An unidentified woman sells Nigerian national flags, during an event to mark Nigeria independence day, in Lagos, Nigeria. Tuesday, Oct. 1, 2013InternationalIndiaAfricaWith more than 225 million inhabitants and a GDP of $1.27 trillion (2022 estimates, PPP), Nigeria is Africa’s most populous country and the continent’s largest economy, extensively relying on petroleum industry.Nigeria’s central bank could slow down the pace of interest rate increases after the first inflation rate drop since November 2021, economists say, as cited by the media.Africa’s largest economy has seen its most aggressive monetary tightening in 12 years, with the central bank’s benchmark raised by a total of 500 basis points to 16.5% in just eight months. According to the experts, the West African country could ease its monetary policy ahead of the February presidential elections.However, some analysts believe that the central bank would consider such a policy change premature.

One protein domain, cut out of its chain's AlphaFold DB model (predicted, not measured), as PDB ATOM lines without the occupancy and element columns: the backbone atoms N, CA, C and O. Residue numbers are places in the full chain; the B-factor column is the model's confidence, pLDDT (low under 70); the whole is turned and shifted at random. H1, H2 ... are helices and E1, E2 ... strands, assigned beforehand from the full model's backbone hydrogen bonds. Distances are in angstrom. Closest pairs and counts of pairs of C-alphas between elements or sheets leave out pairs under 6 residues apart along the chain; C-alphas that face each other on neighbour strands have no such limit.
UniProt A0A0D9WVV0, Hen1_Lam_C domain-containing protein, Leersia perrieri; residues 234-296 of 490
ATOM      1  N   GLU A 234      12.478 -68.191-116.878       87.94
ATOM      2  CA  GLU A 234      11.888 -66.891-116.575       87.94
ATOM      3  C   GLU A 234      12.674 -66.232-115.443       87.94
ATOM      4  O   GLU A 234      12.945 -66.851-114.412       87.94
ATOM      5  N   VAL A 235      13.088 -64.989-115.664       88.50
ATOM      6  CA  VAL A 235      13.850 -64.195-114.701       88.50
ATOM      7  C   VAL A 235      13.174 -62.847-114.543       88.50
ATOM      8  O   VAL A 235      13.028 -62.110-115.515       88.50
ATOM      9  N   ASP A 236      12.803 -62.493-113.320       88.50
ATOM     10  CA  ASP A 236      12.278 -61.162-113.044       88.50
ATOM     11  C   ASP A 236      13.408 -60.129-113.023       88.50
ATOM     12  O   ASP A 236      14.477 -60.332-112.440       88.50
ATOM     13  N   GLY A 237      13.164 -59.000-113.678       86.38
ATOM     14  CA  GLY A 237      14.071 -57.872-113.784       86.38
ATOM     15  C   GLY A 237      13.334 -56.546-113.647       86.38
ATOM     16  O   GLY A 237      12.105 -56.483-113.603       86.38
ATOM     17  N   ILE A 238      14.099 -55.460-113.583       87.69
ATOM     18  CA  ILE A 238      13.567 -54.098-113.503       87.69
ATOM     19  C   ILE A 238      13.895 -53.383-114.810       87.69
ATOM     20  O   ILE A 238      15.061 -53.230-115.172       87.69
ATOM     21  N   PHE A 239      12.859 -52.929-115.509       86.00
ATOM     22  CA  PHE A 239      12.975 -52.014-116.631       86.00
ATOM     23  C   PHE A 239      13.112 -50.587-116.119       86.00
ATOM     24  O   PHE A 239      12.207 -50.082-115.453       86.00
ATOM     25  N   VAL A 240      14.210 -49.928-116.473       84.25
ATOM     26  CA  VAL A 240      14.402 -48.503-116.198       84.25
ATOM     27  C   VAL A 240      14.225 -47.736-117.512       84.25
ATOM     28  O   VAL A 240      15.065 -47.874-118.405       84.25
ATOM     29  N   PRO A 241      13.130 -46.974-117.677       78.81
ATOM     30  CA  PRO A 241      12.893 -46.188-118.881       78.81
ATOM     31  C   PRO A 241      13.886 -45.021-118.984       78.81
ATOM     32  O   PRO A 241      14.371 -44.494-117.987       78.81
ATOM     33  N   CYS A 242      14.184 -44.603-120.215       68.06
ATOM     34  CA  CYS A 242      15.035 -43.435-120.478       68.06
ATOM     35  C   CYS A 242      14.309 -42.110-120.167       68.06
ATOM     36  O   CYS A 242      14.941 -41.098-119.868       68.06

"In our view, the CBN will continue its rate hikes this month," an economist at the advisory firm FrontierView said. "Following a notable slowdown in gross domestic product growth in the third quarter 2022, the monetary authorities will be wary of being too hawkish and undermining economic activity in 2023."
AfricaNigeria to Overturn $11Bln Arbitration Claim: What Threatens Africa’s Largest Economy?Yesterday, 13:35 GMTNigeria’s inflation rate is among the highest in the world, and has only recently dropped to 21.3%. In the three months through September, the country’s economic growth slowed to 2.3% from 3.5% in the prior quarter. This exceeds the initially-expected decrease.The crude oil industry, which accounts for 40% of the country’s GDP and 80% of government earnings, faced significant difficulties in 2022, with Nigeria losing its status as Africa’s top oil exporter. The drop in production and exports is attributed by the Nigerian National Petroleum Company Limited to oil theft and infrastructure sabotage.Nigeria is preparing for presidential elections, scheduled for February 25th. The competing candidates are Bola Ahmed Tinubu of the ruling All Progressives Congress, former Vice President Atiku Abubakar of the opposition Peoples Democratic Party, ex-governor Peter Obi of the Labour Party and Rabiu Kwankwaso from the New Nigeria Peoples Party. The first three have promised to address the high cost of living as part of their presidential campaigns.